Brazil—"remarkable, delicious, and rich portion of the great America"—had for a long time remained "hidden from the news of human discourse. Healthy air, fresh breezes, a mild climate, fertile earth, all cloistered by two precious keys: one of silver, demarcating its southern part; the other of gold, defining its northern. Alluding to the Prata and Amazonas rivers, which delimited Brazil's lands, the author thus sought to liken Brazil to the Earthly Paradise. The beauty of this perspective—the natural world—reinforced the idea of an Earthly Paradise: "Peaked mountains" and "extensive valleys" filled with lush, fruitful trees, covered with "pomes at any season of the year"; joyous, multihued flowers, growing "with no more care for their raising than that of nature, and of time," capturing one's eye and stimulating one's sense of smell; birds that both "entertained the eye with the variety and sheen of their feathers" and "satisfied the taste with their tantalizing and appetizing meat," in addition to delighting people with their sweet songs—in short, a New World, where the Creator sought to repair some of the Old World's imperfections.
Citing an unnamed author, he exalts the qualities of Pernambuco—the most "flowering, fertile, and rich" of the captaincies. Knivet, a sixteenth-century Englishman who sailed with Thomas Cavendish, left some interesting images of Eldorado that reveal what a strong influence the European imagination wielded in views of the New World.
Like Gandavo and Gabriel Soares, Knivet beheld the Resplendent Mountains: "We came into a fair Country, and we saw a great glistening Mountain before us, ten days before we could come to it, for when we came into the plain Country, and were out of the Mountains, the Sun began to come to his height, we were not able to travel against it, by the reason of the glistening that dazzled our eyes.
What is interesting about them, however, is that they lent new hues to this edenization, reiterating the notion that the edenic character is restructured and transformed during the process of colonization. Nature is prodigious, generous, friendly—so long as transformed by humans.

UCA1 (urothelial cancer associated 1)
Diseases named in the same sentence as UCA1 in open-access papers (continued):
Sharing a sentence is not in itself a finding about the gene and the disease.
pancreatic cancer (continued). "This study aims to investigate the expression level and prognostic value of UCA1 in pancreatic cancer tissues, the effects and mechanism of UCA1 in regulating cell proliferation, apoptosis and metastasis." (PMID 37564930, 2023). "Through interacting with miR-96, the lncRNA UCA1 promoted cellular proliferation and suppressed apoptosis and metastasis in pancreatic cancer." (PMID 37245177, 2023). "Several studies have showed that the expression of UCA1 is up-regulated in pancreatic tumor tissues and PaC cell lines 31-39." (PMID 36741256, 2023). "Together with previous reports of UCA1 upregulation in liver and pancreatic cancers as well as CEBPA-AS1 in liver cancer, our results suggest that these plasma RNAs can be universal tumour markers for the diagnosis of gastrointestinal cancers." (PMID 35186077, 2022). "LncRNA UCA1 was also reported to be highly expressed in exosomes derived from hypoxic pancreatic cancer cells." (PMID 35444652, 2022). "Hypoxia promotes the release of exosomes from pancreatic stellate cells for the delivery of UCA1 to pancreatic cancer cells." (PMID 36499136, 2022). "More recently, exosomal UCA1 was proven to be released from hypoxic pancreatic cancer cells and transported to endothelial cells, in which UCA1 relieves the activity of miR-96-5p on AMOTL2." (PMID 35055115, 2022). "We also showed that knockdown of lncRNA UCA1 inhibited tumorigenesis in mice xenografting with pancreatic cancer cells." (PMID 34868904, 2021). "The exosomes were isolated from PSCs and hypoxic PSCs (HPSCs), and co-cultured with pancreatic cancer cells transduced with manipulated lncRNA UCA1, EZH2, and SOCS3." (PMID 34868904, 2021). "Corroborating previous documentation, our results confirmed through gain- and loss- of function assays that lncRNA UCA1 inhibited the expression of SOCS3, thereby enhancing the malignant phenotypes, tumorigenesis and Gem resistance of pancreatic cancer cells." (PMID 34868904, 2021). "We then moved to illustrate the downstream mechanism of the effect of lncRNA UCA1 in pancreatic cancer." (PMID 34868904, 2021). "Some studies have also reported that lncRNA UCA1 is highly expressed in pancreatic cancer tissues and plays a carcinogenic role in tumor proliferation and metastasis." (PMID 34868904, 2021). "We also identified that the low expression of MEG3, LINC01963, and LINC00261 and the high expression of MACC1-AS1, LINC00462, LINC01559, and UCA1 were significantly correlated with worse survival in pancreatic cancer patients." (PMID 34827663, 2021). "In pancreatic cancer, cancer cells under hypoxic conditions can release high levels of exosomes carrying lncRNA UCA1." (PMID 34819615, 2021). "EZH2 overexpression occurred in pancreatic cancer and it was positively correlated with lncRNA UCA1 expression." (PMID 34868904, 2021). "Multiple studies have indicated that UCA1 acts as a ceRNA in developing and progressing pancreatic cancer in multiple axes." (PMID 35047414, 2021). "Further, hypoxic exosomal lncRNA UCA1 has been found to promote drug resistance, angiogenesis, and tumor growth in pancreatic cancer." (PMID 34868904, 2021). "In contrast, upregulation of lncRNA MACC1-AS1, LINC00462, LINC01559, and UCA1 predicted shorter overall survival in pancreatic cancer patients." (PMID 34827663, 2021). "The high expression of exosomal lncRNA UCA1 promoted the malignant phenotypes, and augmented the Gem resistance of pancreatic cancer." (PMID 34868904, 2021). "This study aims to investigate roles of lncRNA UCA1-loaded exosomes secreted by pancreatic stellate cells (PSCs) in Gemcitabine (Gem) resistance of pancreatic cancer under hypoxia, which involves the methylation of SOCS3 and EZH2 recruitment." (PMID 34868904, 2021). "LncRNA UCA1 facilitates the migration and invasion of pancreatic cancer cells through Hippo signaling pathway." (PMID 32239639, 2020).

These humans may even be the poor expropriated fellows from the metropolis or banished undesirables, for nature, with its bountiful positive features, is greater than human pettiness.
For these two authors, who wrote in and , respectively, colonization became an indispensable prerequisite to the edenization of nature.
The land is "very delicious and fresh," all "cloaked in very tall and thick trees, wetted by the waters of many and very precious streams of which all the land has an abundant part, where the verdure always remains with that moderation of spring that April and May offer us here. Yet in very few passages is nature dissociated from humans. The province is "better for the life of man than each of the others in America. For this reason all who cannot find opportunities in Portugal should seek the new land; the colony serves to "correct" the metropolis's ills.
In the new land, "no poor walk from door to door begging as in this Kingdom [Portugal]"; and "all those who live in poverty in these kingdoms should not doubt in choosing it for their shelter. Even the Elysian Fields so celebrated by the Europeans fell far short of the Brazilian land; like "the fabulous paradise of the scurrilous Maphamedes," these fields were no more than "deceits.
Paradise is here, where exuberant nature native honey gushing forth joins with systematic work livestock, milk, butter. The happy marriage of nature and labor, initiated by colonization, made Brazil superior to Europe, Asia, or Africa. As in Gandavo, these efforts are attenuated by the presence of slaves a propagandizing tool?
The colonizing, re-edenizing process was thus superimposed on the already edenic nature of the discovered land, which revived images of the Earthly Paradise in the European imagination.
All the others—sugar, trade, cotton, crops, and cattle—presuppose the colonizing endeavor. Is there any room for doubt? In an enigmatic text, he shows the other side of the coin. Rich with its infinite treasures of metals, precious gems, and valuable drogas [tropical products such as cloves, pepper, and sarsaparilla], Brazil enriched the rest of the world with the fruit of its womb, "yielding itself up. His meaning is clear: the colonists do not reap the benefits of colonization, which bear fruit elsewhere: in Europe.